This Saturday the Columbus Audubon Society opens to the public its bird park behind Columbus State Universitys Oxbow Meadows Environmental Learning Center, offering area resident a place specifically designed for birds and bird watchers.
Activities begin at 10 a.m. at the park off South Lumpkin Road across from the National Infantry Museum.
The park has handicapped-accessible paths, multiple squirrel-proof birdfeeders, a stream in which the water recirculates, and a shelter with benches and posted pictures of birds visitors might see.
The Columbus Audubon Society contributed $60,000 for the facilities along with volunteers to set out native plants such as wax myrtles, azaleas, buckeyes and ferns. The Columbus Water Works also contributed labor and expertise to the project, as well as Columbus State University.
Along with cardinals, blue jays, cedar waxwings and other birds with which locals likely are familiar, the park attracted a rose-breasted grosbeak. The adult male of that species has striking coloration: black and white with a red chevron stretching from its black throat to its breast.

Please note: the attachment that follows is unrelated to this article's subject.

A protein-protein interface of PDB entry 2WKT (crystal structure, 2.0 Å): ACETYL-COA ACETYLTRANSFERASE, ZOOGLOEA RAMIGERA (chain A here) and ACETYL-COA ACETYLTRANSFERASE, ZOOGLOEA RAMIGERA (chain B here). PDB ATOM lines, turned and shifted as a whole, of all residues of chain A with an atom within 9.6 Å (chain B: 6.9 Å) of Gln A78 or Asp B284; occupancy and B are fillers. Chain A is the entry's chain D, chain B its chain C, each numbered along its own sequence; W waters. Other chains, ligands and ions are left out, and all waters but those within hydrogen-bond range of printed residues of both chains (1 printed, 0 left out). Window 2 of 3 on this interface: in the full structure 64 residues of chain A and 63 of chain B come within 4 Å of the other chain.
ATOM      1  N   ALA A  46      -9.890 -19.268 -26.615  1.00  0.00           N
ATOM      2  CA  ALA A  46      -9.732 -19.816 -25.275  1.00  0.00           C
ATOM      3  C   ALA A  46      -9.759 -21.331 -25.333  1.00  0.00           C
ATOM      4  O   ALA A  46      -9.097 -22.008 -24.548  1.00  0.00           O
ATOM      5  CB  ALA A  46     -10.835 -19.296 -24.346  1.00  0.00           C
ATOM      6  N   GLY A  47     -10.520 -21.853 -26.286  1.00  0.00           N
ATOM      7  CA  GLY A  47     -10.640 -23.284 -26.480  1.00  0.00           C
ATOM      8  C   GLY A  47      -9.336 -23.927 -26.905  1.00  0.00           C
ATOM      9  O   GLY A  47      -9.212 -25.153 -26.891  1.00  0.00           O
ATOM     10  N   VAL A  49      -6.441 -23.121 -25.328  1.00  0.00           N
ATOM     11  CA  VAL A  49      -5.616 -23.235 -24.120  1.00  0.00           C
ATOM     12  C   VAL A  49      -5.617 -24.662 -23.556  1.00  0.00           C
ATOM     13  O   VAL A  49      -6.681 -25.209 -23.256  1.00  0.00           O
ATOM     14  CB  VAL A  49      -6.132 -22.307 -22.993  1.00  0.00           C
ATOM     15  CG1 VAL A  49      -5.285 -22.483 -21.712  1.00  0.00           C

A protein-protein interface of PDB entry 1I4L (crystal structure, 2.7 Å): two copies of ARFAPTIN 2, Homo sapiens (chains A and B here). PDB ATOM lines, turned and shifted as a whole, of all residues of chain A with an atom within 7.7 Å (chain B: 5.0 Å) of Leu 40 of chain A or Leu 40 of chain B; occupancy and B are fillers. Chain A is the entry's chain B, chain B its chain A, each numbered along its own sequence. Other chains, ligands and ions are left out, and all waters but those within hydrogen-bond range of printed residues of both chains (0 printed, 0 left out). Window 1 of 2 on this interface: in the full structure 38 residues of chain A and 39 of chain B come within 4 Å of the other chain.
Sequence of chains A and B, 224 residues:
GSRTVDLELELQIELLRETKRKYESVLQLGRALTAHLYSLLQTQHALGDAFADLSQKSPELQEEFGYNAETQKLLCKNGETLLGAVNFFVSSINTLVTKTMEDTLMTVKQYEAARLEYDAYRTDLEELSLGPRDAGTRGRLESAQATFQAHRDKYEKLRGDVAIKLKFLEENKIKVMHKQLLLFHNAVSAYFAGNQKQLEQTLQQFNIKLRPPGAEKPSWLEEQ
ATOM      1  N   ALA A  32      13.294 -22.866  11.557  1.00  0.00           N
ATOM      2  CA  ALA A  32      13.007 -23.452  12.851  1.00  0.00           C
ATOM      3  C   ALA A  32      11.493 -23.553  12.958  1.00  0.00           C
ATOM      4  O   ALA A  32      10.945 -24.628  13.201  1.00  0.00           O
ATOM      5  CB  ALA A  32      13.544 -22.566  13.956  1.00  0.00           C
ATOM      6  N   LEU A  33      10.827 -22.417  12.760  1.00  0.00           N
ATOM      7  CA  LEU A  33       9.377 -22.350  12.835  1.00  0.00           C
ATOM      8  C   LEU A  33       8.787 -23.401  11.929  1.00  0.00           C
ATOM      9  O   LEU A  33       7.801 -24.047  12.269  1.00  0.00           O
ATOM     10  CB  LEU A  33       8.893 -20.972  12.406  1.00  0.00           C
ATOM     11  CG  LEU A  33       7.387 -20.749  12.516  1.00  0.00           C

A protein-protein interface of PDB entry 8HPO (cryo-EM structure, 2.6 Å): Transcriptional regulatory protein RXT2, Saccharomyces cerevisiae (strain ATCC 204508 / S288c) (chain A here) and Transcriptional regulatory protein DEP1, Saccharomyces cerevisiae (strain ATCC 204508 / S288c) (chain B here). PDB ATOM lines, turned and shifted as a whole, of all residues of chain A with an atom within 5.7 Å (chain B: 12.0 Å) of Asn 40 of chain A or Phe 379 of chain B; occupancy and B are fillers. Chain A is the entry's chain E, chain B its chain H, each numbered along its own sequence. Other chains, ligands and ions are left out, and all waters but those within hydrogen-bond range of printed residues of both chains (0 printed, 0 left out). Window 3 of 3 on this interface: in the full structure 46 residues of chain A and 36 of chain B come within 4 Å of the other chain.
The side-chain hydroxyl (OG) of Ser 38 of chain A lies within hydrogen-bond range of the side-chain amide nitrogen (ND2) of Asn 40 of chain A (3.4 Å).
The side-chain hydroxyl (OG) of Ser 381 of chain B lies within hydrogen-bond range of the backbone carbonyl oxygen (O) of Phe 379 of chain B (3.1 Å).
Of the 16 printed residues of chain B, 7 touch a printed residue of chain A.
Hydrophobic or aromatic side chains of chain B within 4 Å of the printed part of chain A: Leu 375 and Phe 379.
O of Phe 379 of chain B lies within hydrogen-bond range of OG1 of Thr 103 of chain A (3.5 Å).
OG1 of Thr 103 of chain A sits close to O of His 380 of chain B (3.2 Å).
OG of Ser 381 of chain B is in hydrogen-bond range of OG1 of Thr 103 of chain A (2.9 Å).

Saturday is World Migratory Bird Day, recognizing that for birds to sustain their ageless migratory patterns, people must preserve the habitat birds need to continue their journeys.
Glenda Merrill, program chairman for the local Audubon Society, said the park demonstrates what residents here can do in their own backyards to attract native birds and provide a rest stop for those on their annual migrations.
Named for famed wildlife artist and woodsman John James Audubon, the Audubon Societys mission is to save or restore natural habitat for birds and other wildlife, for the benefit of humanity and the earth's biological diversity.